WASHINGTON -- Witnesses testifying at a U.S. congressional hearing on September 15 voiced deep concern about rising Russian influence and instability in Azerbaijan, as well as the continued forced closure of RFE/RL’s bureau in Azerbaijan’s capital, Baku.
The hearing, entitled “Azerbaijan: Do Human Rights Matter?” was organized by the bipartisan Tom Lantos Human Rights Commission, chaired by U.S. Representative James McGovern (D-MA), and took place just two weeks before a planned constitutional referendum that panelists and human rights groups have criticized for being held in the absence of independent media, opposing campaigning, and international monitors.
Investigative journalist, former political prisoner, and RFE/RL contributor Khadija Ismayilova told the hearing of the harsh conditions faced by journalists like herself who report on high-level corruption, pointing out that “no [Azerbaijani] laws say that journalism is a crime…But where critical journalism is concerned, it is really difficult to enforce the rule of law in Azerbaijan.” Ismayilova addressed the hearing by video conference from her home in Baku, as she is currently barred by the government from traveling outside Azerbaijan.
In response to a question from Rep. McGovern about how the international community can help Azerbaijanis access accurate and factual news, Ismayilova noted that “Radio Free Europe is the best America has done in Azerbaijan.”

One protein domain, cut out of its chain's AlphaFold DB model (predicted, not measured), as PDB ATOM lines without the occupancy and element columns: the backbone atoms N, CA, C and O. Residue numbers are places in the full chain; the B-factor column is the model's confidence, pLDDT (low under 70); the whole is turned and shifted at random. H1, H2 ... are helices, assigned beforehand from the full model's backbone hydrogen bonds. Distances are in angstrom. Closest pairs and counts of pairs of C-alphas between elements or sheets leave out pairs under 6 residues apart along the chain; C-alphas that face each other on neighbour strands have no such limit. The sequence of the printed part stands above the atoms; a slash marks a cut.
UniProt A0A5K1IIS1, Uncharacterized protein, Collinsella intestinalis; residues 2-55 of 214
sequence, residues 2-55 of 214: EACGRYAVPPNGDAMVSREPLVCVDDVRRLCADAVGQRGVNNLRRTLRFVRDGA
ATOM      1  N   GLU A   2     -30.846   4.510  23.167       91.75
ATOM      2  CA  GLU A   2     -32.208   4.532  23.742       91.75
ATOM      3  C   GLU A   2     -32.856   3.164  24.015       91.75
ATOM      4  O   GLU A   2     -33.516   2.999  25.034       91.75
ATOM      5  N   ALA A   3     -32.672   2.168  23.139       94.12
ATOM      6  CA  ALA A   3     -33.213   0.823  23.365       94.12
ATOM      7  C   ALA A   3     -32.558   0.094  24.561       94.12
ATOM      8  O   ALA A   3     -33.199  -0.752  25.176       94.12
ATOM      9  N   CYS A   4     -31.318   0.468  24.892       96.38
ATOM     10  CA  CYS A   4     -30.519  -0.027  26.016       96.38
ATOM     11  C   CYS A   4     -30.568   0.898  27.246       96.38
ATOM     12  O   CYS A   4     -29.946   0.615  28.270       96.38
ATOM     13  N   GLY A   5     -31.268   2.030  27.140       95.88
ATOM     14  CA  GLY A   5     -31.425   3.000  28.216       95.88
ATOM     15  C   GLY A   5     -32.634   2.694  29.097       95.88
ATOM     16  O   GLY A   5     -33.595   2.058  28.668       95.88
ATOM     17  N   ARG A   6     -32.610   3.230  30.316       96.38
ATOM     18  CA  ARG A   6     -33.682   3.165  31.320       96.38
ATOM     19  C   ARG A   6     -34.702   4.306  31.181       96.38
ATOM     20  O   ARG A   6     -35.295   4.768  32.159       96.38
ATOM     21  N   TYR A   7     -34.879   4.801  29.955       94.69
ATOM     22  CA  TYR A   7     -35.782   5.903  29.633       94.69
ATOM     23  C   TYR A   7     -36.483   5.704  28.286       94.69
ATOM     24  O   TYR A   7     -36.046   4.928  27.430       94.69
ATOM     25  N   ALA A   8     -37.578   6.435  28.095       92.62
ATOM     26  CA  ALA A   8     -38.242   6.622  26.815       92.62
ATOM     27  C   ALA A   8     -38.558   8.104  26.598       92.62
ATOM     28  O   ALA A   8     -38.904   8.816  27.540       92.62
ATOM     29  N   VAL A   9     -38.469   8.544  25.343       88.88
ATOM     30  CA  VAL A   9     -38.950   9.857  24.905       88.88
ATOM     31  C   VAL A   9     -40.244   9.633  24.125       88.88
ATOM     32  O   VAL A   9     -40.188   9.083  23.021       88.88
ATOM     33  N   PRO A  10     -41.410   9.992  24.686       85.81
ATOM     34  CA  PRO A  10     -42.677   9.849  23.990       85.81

Ismayilova, who said 138 political prisoners are currently being held in Azerbaijani prisons, testified that repression inside the country has targeted pro-Western journalists, bloggers, politicians and civil society activists, as well as religious moderates. At the same time, she said, “Russian media has its bureaus in Baku, while RFE/RL's Baku bureau is closed and its equipment has been confiscated illegally.” Ismayilova also noted in her testimony that RFE/RL has been banned by the government from Azerbaijan’s domestic airwaves since 2009 -- a restriction that is not shared by Russia’s Sputnik radio station.
Richard Kauzlarich, who served as U.S. ambassador to Azerbaijan in the 1990s, declared that "quiet diplomacy has not worked” as a means of persuading the government to tolerate greater freedoms. He urged Washington to consider recalling its ambassador in Baku, and imposing asset freezes and visa bans for officials involved in repressing journalists and activists.
Ismayilova was released from prison in May this year after being arrested in December, 2014 on charges that are widely believed to have been brought in retaliation for her reporting about corruption linked to family members and friends of Azerbaijani President Ilham Aliyev. That same month, RFE/RL’s Baku bureau was raided and sealed by government agents in connection with tax-related claims that RFE/RL has called “baseless.”